In 2017 and 2018, the Michigan Virtual Learning Research Institute published a series of blog posts written by Michigan Virtual’s Regional Mentor Leaders to bring to life what mentors do to build and maintain a supportive online learning environment to help students be successful. We thought it worthwhile to revisit these posts and again hear firsthand what mentors had to say about the work they actually do day to day and what it means to them.
The most powerful thing we can do as educators is to invite our students to explore. Service-learning and project-based learning are two ways to allow students to explore and get involved in their communities. These two experiences continue to be woven into Katie Bielecki’s teaching and have spurred on the implementation of Genius Hour in her classroom.
Roadmaps is an open educational resource that allows teachers to create interactive, graphical, collaborative, and adaptive deeply digital lessons that are easy to use. This tool promotes collaboration between students and teachers which is why Denise Gallemore regularly uses it in her 5th-grade social studies and ELA classroom.
Kindergartners have the ability to do a lot more than we often expect from them. Taylor White’s use of computer science and computational thinking lessons opened her eyes to what kindergartners have the capacity to do at a young age. While she witnessed them break down problems with machines and codes, she began to see it bleed into how the students broke down problems with their peers.
In this episode, we chat with Keith Tramper about digital wellbeing. We discuss what digital wellbeing is, how it relates to our lives, and
In my district, we continue to work on preparing our students for a changing world. Maintaining positive relationships is always important, but we need to
I’ve been teaching for 14 years, most of which have been at the middle school level in an urban school district. I’m a risk taker,
Some of my students were struggling with specific aspects of taking a course online, as well as certain assignments. They would send me emails that
As an online teacher, Google Slides been the answer to all my hopes and dreams. Using it is like making a collage, but my fingers don’t get sticky! Pretty much everything I post in my online courses is created in Slides. One of my favorite ways to use Slides is for a Class Gallery, a place where students can showcase their artwork.
Young students often have a hard time thinking about actions, consequences, and, generally, anything that takes place in the future, so setting goals is not an easy task for them. In this article, Erin walks you through how to use the iPad App, SeeSaw, to help students set and achieve goals.
It’s my dream is to have a classroom that feels like a Starbucks with students spread all over the room, engaging in a variety of activities, working in a group on a lab, or working solo on an assignment.But how do you make this type of independent learning a reality? For me, the answer was the camera on my phone. I know, nothing fancy, no bells or whistles, just my camera. Thanks to the work shared by Ben Rimes, the power of the camera allows me to be in multiple places at once.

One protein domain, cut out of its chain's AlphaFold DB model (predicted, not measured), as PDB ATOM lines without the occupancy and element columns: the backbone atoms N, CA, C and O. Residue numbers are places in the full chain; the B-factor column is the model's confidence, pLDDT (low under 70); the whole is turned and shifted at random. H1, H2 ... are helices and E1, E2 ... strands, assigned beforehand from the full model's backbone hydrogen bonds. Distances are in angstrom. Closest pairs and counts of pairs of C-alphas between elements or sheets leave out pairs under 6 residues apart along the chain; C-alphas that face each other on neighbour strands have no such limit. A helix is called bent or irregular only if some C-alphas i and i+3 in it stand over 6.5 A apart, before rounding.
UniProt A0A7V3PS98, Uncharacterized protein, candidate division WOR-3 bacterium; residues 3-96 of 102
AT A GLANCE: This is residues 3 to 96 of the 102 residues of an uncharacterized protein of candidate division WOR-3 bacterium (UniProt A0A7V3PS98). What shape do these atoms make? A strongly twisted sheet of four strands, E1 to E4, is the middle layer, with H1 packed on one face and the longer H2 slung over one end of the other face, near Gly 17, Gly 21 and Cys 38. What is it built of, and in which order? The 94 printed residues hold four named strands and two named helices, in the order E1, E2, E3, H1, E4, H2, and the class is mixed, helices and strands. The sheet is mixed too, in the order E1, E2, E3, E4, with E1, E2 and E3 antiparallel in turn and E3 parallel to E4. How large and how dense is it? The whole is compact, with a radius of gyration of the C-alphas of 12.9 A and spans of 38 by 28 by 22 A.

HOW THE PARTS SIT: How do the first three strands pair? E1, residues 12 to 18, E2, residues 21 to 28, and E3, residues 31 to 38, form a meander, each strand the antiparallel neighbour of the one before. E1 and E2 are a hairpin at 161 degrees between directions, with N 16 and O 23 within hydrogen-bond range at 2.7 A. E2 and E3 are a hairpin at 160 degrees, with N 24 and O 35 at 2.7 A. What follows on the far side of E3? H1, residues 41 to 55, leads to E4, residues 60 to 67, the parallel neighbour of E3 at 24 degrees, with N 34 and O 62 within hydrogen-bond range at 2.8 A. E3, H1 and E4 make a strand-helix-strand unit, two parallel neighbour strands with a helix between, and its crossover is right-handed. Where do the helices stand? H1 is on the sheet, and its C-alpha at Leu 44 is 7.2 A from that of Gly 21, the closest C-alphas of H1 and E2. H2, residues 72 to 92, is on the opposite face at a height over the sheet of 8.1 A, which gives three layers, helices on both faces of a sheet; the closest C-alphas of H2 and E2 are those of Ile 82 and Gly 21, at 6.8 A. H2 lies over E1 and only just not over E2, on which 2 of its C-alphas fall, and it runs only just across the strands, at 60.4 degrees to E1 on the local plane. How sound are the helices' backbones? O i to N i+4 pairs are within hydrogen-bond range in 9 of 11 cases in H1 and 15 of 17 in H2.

Welcome to Digital Backpack! In our first Digital Backpack cast, we chat with Traci Smith, a high school English teacher at De La Salle. She
One of the biggest challenges as online Spanish teachers? Regularly scheduling time to connect with each student in our course to listen to and assess their language development. We needed to find a tool that would eliminate the need for several back-and-forth communications to simply set up an appointment for each short assessment. We not only wanted a tool to help share available time slots for appointments, but also one that would sync with our calendar. That’s when we discovered Calendly.
One of my challenges as an online teacher is this: I teach in an asynchronous program, so my students are not necessarily online at the same time as I am. One tech tool that has helped me to bridge this divide is PowToon, the video-making software that allows teachers to create engaging, animated clips to help explain challenging content to students.
Choice boards have helped improve student learning in my class by empowering students to develop confidence based on their individual needs and choices. I also believe when they are engaged in the learning and know the expected outcomes, they are more reflective and able to self-assess their own learning.
Jeff shows how teachers can use YouTube’s closed captioning to support access to videos for those with hearing impairments and other accessibility needs.
Jeff reviews Non-Visual Desktop Access (NVDA), an open source screen reader for Windows. Screen readers help those with vision impairments to access digital content. Teachers can use screen readers to check that web content for lessons is accessible to students with visual impairments.
The Accessible Classroom is a video series exploring web accessibility for K-12 education. In this first video, Jeff takes a look at the Rehabilitation Act of 1973 and the Web Content Accessibility Guidelines (WCAG) from the perspective of schools.
Designing the physical classroom to accommodate modern learning
Expand your presentations and supercharge your screen captures with these tools.